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Originally published on the SleuthJournal.com and republished with permission.
Did you know that scientists all over the globe are creating extremely bizarre human-animal chimeras? Over the past decade, there have been some absolutely stunning advances in the field of genetic modification. Today, it is literally possible for college students to create new lifeforms in their basements. Unfortunately, laws have not kept pace with these advancements, and in many countries there are very few limits on what scientists are allowed to do. As you will read about below, extremely creepy human-animal hybrids are now being created in laboratories all over the planet. And this is just the stuff that is publicly admitted. Can you imagine what kind of sick and twisted experiments are taking place in the dark corners of secret labs that nobody knows about? And what happens if these creatures get out into the wild and starting mating? At that point, it would be nearly impossible to "put the genie back into the bottle". Scientists seem very eager to test the limits of what is possible, but what they are unleashing may have consequences that none of us ever dreamed possible.
Just the other day, we learned that scientists have created mice that have an artificial human chromosome "in every cell of their bodies".
So what should we call such creatures? They are definitely not fully mice anymore.
Scientists are hailing this as a "breakthrough" which could lead to all sorts of new treatments for disease. The following is from an article entitled "Mice with human chromosomes – the genetic breakthrough that could revolutionise medicine"...
Scientists have created genetically-engineered mice with artificial human chromosomes in every cell of their bodies, as part of a series of studies showing that it may be possible to treat genetic diseases with a radically new form of gene therapy.
In one of the unpublished studies, researchers made a human artificial chromosome in the laboratory from chemical building blocks rather than chipping away at an existing human chromosome, indicating the increasingly powerful technology behind the new field of synthetic biology.
This is quite bizarre.
But creating mice with artificial human chromosomes is one thing.
Creating mice with partly human brains is a whole different ball of wax.
According to LifeNews.com, researchers at the University of Wisconsin have successfully transferred cells from human embryos into the brains of mice. Those cells began to grow and develop, and they actually made the mice smarter...
Yet experiments like these are going forward just the same. In just the past few months, scientists at the University of Wisconsin and the University of Rochester have published data on their human-animal neural chimeras. For the Wisconsin study, researchers injected mice with an immunotoxin to destroy a part of their brains–the hippocampus–that's associated with learning, memory, and spatial reasoning. Then the researchers replaced those damaged cells with cells derived from human embryos. The cells proliferated and the lab chimeras recovered their ability to navigate a water maze.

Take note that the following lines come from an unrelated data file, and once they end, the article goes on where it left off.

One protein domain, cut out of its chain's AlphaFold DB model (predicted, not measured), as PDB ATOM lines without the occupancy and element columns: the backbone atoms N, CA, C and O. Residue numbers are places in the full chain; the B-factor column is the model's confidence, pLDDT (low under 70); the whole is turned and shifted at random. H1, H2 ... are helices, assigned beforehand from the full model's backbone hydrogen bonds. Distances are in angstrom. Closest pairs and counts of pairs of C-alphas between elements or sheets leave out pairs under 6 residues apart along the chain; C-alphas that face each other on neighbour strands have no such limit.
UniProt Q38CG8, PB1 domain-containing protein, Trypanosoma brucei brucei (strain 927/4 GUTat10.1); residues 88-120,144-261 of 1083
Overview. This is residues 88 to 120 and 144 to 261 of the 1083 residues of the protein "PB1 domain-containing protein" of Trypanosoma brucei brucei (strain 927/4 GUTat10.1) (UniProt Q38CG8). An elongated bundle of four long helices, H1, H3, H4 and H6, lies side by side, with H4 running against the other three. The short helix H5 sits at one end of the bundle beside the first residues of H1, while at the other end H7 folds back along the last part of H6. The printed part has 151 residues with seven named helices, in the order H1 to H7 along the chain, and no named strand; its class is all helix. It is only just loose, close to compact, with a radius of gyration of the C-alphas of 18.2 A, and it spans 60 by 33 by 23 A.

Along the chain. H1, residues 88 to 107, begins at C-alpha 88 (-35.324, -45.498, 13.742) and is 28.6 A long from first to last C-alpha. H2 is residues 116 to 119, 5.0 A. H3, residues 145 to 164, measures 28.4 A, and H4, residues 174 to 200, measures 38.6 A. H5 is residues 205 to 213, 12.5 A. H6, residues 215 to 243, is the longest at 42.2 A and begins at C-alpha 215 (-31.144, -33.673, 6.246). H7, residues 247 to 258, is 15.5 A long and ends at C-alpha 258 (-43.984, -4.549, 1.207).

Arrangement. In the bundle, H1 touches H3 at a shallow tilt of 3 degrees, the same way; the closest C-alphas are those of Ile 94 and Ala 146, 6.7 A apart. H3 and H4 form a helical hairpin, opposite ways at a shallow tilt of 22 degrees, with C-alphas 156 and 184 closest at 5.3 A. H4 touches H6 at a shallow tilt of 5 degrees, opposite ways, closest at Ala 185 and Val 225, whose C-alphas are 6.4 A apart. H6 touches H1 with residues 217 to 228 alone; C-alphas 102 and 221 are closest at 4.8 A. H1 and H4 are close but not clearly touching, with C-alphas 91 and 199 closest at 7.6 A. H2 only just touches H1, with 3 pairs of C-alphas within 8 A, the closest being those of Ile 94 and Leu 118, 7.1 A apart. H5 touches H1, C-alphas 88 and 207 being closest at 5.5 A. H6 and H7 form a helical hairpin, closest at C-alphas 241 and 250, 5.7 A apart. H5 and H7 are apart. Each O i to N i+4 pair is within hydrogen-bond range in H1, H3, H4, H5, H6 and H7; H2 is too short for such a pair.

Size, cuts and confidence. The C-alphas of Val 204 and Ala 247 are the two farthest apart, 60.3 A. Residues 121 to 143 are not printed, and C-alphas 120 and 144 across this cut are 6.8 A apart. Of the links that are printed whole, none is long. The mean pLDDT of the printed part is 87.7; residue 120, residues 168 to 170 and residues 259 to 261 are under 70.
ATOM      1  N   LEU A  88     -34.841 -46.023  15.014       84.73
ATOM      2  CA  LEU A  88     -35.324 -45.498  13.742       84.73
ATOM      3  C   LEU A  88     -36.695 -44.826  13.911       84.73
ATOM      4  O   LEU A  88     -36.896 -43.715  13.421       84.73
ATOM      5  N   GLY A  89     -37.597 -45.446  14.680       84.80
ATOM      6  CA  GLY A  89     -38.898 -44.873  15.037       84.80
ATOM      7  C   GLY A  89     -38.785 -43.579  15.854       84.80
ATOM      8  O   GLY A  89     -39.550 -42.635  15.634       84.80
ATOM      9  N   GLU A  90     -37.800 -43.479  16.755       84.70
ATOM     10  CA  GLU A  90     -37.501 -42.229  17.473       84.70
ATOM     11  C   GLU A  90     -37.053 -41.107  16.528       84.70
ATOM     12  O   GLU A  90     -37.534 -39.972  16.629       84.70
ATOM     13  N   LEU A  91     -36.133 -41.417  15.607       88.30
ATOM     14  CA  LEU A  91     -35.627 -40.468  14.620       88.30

For the Rochester study, researchers implanted newborn mice with nascent human glial cells, which help support and nourish neurons in the brain. Six months later, the human parts had elbowed out the mouse equivalents, and the animals had enhanced ability to solve a simple maze and learn conditioned cues. These protocols might run afoul of the anti-hybrid laws, and perhaps they should arouse some questions. These chimeric mice may not be human, or even really human, but they're certainly one step further down the path to Algernon. It may not be so long before we're faced with some hairy bioethics: What rights should we assign to mice with human brains?
Is this really a good idea?
Do we really want to start creating entities that are part-human?
Apparently, it is now even possible to grow entire human organs inside animals. In fact, scientists in Japan plan to start systematically growing human organs inside of pigs within 12 months. The goal is to increase the number of organs available for medical transplants as a recent Infowars.com article explained...
A panel of scientists and legal experts appointed by the Japanese government will be gathering together to begin drafting guidelines governing Japan's historic embryonic research. If all goes according to plan, scientists hope to begin growing human organs in animals within the next 12 months.
The research sounds like something out of a science fiction novel. Scientists place a human stem cell into the embryo of an animal to create a "chimeric embryo" that can be implanted into the animal's womb. According to the Telegraph, the animal in question will most likely be a pig.
Once the embryo is implanted it will grow into a perfect human organ – a heart, a kidney, a pancreas, and so on. Then, when the adult pig is slaughtered, the organ will be harvested and transplanted into someone who needs a new one.